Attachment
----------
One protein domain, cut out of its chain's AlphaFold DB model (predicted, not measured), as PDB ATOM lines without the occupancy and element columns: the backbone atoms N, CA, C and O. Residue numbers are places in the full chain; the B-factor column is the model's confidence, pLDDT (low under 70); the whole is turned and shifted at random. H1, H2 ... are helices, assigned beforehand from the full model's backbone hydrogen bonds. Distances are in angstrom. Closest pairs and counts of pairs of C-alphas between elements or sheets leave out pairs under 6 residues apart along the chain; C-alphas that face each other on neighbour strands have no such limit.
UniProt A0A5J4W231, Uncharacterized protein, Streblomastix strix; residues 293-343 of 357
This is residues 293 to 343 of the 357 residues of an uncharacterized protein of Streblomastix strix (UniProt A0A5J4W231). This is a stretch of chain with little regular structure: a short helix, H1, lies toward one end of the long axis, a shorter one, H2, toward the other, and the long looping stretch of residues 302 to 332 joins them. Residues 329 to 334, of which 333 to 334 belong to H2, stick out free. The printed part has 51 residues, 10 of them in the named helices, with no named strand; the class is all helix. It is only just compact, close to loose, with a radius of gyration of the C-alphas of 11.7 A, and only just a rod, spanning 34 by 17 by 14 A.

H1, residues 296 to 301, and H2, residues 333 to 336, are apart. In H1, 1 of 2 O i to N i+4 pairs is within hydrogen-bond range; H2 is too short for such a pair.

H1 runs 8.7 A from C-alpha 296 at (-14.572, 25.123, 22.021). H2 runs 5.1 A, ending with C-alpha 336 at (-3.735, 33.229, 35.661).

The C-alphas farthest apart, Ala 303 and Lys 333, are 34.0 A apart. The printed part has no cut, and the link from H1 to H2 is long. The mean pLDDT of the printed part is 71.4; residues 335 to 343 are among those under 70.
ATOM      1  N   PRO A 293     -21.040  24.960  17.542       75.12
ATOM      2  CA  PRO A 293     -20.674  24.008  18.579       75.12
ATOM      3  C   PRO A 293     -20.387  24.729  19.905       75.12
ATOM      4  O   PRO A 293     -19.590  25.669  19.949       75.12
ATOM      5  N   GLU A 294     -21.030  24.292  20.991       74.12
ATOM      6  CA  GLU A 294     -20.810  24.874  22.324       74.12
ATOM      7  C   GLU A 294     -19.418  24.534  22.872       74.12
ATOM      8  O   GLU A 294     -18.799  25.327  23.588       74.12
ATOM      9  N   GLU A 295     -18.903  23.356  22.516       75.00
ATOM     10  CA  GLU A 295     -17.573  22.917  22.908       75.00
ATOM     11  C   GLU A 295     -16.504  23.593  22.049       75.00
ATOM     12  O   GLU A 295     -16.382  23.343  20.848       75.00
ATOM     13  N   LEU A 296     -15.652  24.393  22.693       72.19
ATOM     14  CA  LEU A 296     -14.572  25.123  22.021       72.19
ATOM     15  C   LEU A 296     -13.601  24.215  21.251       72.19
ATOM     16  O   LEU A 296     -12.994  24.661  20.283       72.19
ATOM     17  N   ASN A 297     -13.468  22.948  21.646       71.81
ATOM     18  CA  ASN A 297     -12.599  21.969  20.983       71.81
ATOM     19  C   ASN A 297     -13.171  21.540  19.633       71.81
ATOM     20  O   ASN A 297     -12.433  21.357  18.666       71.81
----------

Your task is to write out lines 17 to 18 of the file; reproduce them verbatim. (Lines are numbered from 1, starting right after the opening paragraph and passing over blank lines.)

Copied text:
ATOM     12  O   GLU A 295     -16.382  23.343  20.848       75.00
ATOM     13  N   LEU A 296     -15.652  24.393  22.693       72.19